“At an unprecedented level, the global environment demands innovative business leaders with entrepreneurial spirit and government officials who can lead African businesses to succeed in Africa. With our focus on providing global management thought leadership and deep African insights, JBS prepares students for that role, giving them a critical edge for success.”
Depth and creativity
Given the opportunities and challenges presented by doing business on the continent, the JBS is developing and delivering bespoke programmes, designed with a keen focus on depth and creativity.
“We’re taking an alternative approach to the norm while ensuring we deliver on international standards,” says Professor White. “Africa needs world-class business education with a local flavour to develop the management competencies we need and to build excellence. This is the model and approach JBS has taken.
“Fortunately, we attract a great diversity of students who have the drive to succeed, confidence, a strong record of triumph and a burning desire to advance the evolution of business in our society,” he adds.
Bringing world-class education to Africa
“Our offering includes undergraduate diplomas and degrees, postgraduate degrees and programmes, and will soon include a Masters of Business Administration (MBA) degree. On the cards are also online programmes, blended learning and unique contact programmes with delegates from across the continent and partners from around the world.”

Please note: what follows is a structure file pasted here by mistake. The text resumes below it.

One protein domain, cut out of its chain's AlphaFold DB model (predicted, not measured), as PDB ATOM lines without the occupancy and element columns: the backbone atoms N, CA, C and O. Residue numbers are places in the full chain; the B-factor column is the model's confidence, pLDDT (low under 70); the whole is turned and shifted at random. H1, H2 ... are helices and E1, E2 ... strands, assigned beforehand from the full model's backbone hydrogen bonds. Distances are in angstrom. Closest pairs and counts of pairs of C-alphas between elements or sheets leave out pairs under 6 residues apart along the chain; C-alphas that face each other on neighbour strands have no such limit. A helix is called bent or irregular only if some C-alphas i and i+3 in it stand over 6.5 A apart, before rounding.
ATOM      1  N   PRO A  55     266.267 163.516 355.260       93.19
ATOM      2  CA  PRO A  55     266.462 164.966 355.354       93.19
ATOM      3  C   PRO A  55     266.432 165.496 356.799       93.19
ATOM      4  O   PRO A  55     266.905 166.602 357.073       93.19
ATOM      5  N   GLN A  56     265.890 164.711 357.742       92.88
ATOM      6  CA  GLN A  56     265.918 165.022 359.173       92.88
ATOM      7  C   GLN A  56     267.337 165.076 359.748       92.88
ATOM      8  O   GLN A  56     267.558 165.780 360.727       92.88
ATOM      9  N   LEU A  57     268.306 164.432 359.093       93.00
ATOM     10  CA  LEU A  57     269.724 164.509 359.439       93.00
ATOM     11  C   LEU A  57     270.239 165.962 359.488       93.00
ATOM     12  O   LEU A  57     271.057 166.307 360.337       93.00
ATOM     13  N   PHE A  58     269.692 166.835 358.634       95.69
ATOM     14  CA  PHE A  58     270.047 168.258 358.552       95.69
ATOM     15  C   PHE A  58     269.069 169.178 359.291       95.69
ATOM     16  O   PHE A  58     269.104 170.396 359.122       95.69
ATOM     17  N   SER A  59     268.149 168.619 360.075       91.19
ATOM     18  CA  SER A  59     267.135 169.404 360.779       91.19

JBS as a disruptor in the executive education category has two goals: Designing programmes to match the demand of an emerging market, and reshaping existing programmes to meet the demand of customers as their needs evolve.
“As a late entrant to the business school market, JBS will be agile and adaptable in order to stay relevant and take advantage of the disrupted higher education environment by offering business skills for disruptors,” concludes Professor White.
“Conventional approaches and standard business acumen do not work. Preparing individuals and organisations for this context requires programmes with a difference, which is why we’re including an MBA with a difference in our offering going forward.”
Upcoming Executive education programmes and Masterclasses in 2019:
- Project Management (26 – 27 Feb)
Become proficient at project management. An essential workplace skill that can boost the impact you have on any organisation.
- Finance for Non-Financial Managers (4 – 8 Mar)